How the Consumer Proposal Voting Process Works
Debtors in Canada who are struggling to repay their debts may ask their creditors to reduce the amount they must repay by making a Consumer Proposal to their creditors. A Licensed Insolvency Trustee (the only debt professional who can file a consumer proposal with a debtor’s unsecured creditors) will review your financial situation and make an attractive consumer proposal for your creditors.
While almost all consumer proposals (over 98%) are accepted by your unsecured creditors it is important to be aware that there is a voting process before a consumer proposal will be deemed accepted and legally binding.
While you might not want to go bankrupt, your unsecured creditors are unlikely to be happy if you declare bankruptcy as well. Your creditors will generally accept your proposal as the rule of a consumer proposal is that your creditors must be “better off” than if you were to file bankruptcy. “Better off” simply means your creditors must receive more money in your proposal than they would if you went bankrupt.
Although a consumer proposal is often attractive for creditors it is important that you know that your creditors will vote on the consumer process.
How Does The Consumer Proposal Voting Process Work in Canada?
Once you and your Trustee have worked out an attractive proposal plan, your Trustee will submit the proposal to the Office of the Superintendent of Bankruptcy and your unsecured creditors. Once the creditors have received a copy of your proposal they will have 45 days to place their vote on whether to accept or reject your consumer proposal.
The creditors can also vote to modify the proposal before accepting it; that is, they will accept the consumer proposal if you modify it to include more payments to the unsecured creditors.
Each creditor included in your consumer proposal will get one vote for every dollar you owe them. For example, if you owe $5,000 on an RBC credit card, $20,000 on a TD Bank credit card, and $40,000 to the CRA, RBC will have 5,000 votes, TD will have 20,000 votes and the CRA has 40,000 votes.
Your creditors (in this case the CRA, RBC and TD) must submit a valid proof of claim in order to vote for the consumer proposal.
If RBC and TD vote to accept the proposal but the CRA votes to reject the proposal, your proposal will not be accepted even though more creditors voted to accept the proposal because the CRA has the most votes (40,000).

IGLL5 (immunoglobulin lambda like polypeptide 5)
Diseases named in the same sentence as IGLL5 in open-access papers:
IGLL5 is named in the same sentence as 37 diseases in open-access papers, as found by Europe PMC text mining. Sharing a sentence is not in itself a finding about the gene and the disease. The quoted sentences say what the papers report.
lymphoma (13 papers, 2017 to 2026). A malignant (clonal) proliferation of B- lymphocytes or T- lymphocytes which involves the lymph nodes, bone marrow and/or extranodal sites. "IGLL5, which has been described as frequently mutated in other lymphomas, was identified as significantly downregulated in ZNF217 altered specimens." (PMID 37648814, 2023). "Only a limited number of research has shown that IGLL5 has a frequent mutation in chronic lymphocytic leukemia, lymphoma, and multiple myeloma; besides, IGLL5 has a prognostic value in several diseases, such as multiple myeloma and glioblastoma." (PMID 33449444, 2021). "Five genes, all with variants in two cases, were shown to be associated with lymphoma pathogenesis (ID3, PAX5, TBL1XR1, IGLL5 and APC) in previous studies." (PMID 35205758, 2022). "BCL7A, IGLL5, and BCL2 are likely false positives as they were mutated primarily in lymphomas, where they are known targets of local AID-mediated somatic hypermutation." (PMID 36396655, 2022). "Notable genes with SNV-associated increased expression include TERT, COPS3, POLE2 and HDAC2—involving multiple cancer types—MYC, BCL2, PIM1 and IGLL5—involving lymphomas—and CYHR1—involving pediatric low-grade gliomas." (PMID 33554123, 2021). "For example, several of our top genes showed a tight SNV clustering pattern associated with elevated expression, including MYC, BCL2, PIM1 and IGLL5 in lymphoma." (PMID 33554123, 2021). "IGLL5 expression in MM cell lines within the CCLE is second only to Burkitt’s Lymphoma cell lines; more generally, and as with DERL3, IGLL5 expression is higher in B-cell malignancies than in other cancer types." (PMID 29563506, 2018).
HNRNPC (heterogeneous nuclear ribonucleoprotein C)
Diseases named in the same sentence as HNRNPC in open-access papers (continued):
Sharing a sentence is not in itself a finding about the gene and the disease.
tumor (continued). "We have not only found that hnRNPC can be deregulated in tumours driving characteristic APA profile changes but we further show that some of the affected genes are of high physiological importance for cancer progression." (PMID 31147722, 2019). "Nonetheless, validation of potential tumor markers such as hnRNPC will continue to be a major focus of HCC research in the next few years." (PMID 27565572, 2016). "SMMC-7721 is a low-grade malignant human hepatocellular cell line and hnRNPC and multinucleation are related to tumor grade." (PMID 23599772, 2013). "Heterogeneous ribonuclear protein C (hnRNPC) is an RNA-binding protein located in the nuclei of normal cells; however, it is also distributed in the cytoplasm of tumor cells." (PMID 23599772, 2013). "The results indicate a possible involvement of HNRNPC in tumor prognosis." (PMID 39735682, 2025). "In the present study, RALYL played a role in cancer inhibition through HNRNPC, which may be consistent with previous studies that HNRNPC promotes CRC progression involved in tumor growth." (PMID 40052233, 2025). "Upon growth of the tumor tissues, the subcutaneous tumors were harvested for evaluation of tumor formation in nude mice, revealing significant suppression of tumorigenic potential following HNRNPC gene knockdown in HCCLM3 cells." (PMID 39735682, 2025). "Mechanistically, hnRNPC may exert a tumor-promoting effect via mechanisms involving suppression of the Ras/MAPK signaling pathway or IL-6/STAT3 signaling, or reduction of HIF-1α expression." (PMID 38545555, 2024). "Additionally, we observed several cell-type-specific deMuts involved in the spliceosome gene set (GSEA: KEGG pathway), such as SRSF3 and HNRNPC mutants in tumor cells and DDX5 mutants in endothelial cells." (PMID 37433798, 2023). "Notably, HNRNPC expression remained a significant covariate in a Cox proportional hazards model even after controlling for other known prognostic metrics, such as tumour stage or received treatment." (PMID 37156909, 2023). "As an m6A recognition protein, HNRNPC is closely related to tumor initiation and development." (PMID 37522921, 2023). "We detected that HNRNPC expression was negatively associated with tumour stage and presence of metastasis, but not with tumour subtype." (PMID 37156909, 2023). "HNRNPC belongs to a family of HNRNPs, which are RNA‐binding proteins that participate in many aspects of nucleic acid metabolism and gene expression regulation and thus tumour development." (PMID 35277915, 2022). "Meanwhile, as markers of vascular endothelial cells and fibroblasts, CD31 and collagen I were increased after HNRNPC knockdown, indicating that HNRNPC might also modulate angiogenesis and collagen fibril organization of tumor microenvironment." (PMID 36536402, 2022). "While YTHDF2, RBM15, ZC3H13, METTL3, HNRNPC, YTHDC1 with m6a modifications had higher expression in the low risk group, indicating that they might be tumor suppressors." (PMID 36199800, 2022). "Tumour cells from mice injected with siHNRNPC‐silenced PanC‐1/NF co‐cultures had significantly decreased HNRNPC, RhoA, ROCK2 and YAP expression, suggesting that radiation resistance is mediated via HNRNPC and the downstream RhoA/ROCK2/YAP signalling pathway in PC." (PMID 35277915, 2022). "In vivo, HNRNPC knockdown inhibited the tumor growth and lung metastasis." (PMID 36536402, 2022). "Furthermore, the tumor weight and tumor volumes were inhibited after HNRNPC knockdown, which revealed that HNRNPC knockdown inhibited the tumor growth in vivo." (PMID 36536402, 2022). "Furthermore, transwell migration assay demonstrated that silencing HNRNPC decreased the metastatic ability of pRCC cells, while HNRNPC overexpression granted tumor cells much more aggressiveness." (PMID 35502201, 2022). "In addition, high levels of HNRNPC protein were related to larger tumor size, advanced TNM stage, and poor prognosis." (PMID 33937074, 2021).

All unsecured creditors will be bound by the outcome of the consumer proposal vote, regardless of how they voted. In this case, RBC and TD won’t be allowed to accept the proposal. Alternatively, if CRA votes to accept the proposal and RBC and TD votes to reject the proposal, the proposal will be deemed accepted as the CRA carries more votes than RBC and TD combined. In this case, TD and RBC must accept the terms of the proposal even though they voted to reject the proposal.
If your creditors do not vote within the 45 day period the consumer proposal will be deemed accepted by your unsecured creditors and you will be bound by the terms of the proposal. Creditors that do not object to the proposal do not have to vote at all as a non-vote will count towards accepting the consumer proposal.
What Happens If The Creditors Vote to Reject The Consumer Proposal?
Your creditors can request that your consumer proposal administrator holds a meeting of creditors. At this meeting your creditors can question you about your consumer proposal, or more likely, the votes will simply be counted; most creditors do not show up to a meeting of creditors.
In order for a meeting to discuss your consumer proposal or count the votes to be held, more than 25% of your unsecured creditors must request a meeting. The 25% threshold is based on the value of debt; for example if you owe $40,000 creditors holding at least $10,000 of unsecured debt must request the meeting of creditors.
If less than 25% request a meeting of creditors no vote on the consumer proposal will occur and the proposal will be deemed automatically accepted regardless of any votes received by your administrator.
Meeting of Creditors in the Consumer Proposal Voting Process
Your unsecured creditors often do not show up to the meeting of creditors, although they have the right to do so. Mostly, the “meeting of creditors” is a technical term to describe a process to count the votes.
In order for your consumer proposal administrator to call a meeting of creditors, more than 25% of your creditors must vote for the meeting of creditors.
If enough creditors request the meeting to occur then the administrator will review each voting letter received from your unsecured creditors. In rare cases, your unsecured creditors could send a representative to the meeting of creditors to question you further about your consumer proposal and the financial situation that caused you to become insolvent.
If a meeting of creditors is called and 50% or more of the votes are counted as accepting of the proposal, all creditors will be bound by the terms of the proposal.
If 50% or more of the creditors vote to reject the proposal, you might need to resubmit the proposal after modifying it to make a larger offer to your creditors. This will be negotiated at the creditors’ meeting, or even possibly before the creditors’ meeting occurs.
However, almost all consumer proposals are accepted by the creditors, as they know they will be better off with your proposal offer than if you were to declare bankruptcy. Your unsecured creditors do not want to reject your proposal offer and scare you into a bankruptcy.